US Prism Scandal 'Security Is Not an End in Itself'

How much monitoring is too much and at what point does freedom become compromised? With its Prism spy program, the US has crossed the line.
Von Sabine Leutheusser-Schnarrenberger
An NSA campus in Fort Meade: "All facts must be put on the table."

An NSA campus in Fort Meade: "All facts must be put on the table."

Foto: Patrick Semansky/ AP/dpa

Shortly before US President Barack Obama's visit to Berlin, Germans are troubled by questions regarding the extent to which the United States monitors Internet traffic worldwide. Is it true, as the media claim, that the United States can access and track virtually every form of communication on the Internet at the source? The Guardian and the Washington Post reported that the National Security Agency (NSA) could gain direct access to and read user data with the so-called "Prism" program.  An unnamed intelligence officer was quoted by the Washington Post as saying that the NSA could "quite literally … watch your ideas form as you type."

Internet giants like Facebook and Google were quick to issue denials, saying that they do not release any information without a court order. But doubts remain.

These reports are deeply disconcerting. When viewed in its entirety, this massive effort to acquire information , if it is true, would be dangerous.

On the weekend, President Obama reacted by saying that it is impossible to have 100 percent security and 100 percent privacy and zero inconvenience.

I don't share this view. The more a society monitors, controls and observes its citizens, the less free it is. In a democratic constitutional state, security is not an end in itself, but serves to secure freedom.

A Reasonable Balance

America has been a different country since the horrible terrorist attacks of Sept. 11, 2001. The country's security architecture was drastically restructured. One goal was to link all institutions and create a broad flow of information among the different security agencies. The relationship between freedom and security has shifted, to the detriment of freedom, especially as a result of the Patriot Act, which was introduced only a few days after 9/11. The Patriot Act is essentially a number of legislative packages passed in rapid succession. They expanded the opportunities for surveillance, just as they created the possibility of imprisonment for the purpose of preventing acts of terror.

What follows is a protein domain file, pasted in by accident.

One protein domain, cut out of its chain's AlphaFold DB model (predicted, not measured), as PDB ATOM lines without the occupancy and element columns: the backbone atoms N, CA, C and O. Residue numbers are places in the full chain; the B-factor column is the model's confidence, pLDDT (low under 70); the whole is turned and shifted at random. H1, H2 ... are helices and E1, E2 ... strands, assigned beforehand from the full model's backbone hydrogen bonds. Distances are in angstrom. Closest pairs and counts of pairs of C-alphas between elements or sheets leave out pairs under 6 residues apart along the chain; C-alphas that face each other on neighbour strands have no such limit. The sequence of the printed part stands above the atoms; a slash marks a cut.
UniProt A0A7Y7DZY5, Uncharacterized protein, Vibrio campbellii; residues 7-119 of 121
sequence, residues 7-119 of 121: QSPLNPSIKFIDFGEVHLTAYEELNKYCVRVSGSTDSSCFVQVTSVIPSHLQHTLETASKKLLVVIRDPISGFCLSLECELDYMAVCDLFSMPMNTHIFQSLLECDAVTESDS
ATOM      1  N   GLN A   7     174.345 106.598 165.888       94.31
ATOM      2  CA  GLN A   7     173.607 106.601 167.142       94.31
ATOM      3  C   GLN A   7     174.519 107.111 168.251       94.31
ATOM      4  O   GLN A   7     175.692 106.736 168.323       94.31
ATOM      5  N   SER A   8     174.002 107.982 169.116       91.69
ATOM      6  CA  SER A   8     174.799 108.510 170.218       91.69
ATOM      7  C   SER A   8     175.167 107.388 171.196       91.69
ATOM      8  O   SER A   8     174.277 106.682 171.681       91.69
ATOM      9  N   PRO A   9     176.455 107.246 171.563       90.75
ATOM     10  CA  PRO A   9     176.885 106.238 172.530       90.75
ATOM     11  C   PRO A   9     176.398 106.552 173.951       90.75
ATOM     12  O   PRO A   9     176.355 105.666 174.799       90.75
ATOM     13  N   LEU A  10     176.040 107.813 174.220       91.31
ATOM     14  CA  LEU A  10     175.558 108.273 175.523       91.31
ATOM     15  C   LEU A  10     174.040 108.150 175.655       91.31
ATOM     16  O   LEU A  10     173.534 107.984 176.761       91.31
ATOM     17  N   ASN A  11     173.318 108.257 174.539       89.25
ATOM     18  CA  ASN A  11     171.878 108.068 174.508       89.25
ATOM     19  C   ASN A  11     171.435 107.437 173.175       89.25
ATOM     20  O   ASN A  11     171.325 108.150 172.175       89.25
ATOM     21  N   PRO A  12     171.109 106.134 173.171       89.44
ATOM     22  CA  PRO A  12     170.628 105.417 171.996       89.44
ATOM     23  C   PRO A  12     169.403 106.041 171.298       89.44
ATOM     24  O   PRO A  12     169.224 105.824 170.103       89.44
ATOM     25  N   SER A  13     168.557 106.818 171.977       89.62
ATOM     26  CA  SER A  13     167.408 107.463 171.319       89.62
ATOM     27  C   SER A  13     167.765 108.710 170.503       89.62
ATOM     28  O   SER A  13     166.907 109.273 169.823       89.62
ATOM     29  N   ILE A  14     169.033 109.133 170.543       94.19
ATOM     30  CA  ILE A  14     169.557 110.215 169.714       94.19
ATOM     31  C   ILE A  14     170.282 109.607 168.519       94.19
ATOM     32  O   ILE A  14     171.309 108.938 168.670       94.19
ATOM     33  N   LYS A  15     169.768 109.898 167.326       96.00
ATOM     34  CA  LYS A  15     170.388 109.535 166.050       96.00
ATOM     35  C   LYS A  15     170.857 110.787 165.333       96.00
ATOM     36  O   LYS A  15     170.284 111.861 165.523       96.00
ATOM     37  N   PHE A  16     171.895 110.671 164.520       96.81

To summarize: As much as we want counterterrorism efforts to be effective, there has to be a reasonable balance between security and the freedom of citizens. The Patriot Act significantly limited the civil rights of Americans.

The development was repeatedly criticized internationally. President Obama, a lawyer specializing in US constitutional law, was also critical of this development in the past. But the restrictions on civil rights and liberties enacted in connection with President George W. Bush's "War on Terror" have not been reversed since Obama became president.

Alarming and Cannot Be Ignored

We should remember that the strength of the liberal constitutional state lies in the trust of its citizens. Constitutional guarantees protect this trust and pursue two objectives: to punish the guilty and to protect the innocent or those who are unjustly suspected of a crime against wrongful actions by the government. These are precisely the tenets Germany adopted in 1949 from the tradition of the American Constitution of 1776 -- namely that in a free and open democratic process, it is important to avoid the impression that the protection of basic rights is not being taken seriously enough.

The American politician and author Benjamin Franklin once wrote: "Those who give up essential liberty to purchase a little temporary safety deserve neither liberty nor safety."

The suspicion of excessive surveillance of communication is so alarming that it cannot be ignored. For that reason, openness and clarification by the US administration itself should be paramount at this point. All facts must be put on the table.

The global Internet has become indispensible for a competitive economy, the sharing of information and the strengthening of human rights in authoritarian countries. But our trust in these technologies threatens to be lost in the face of comprehensive surveillance activities.

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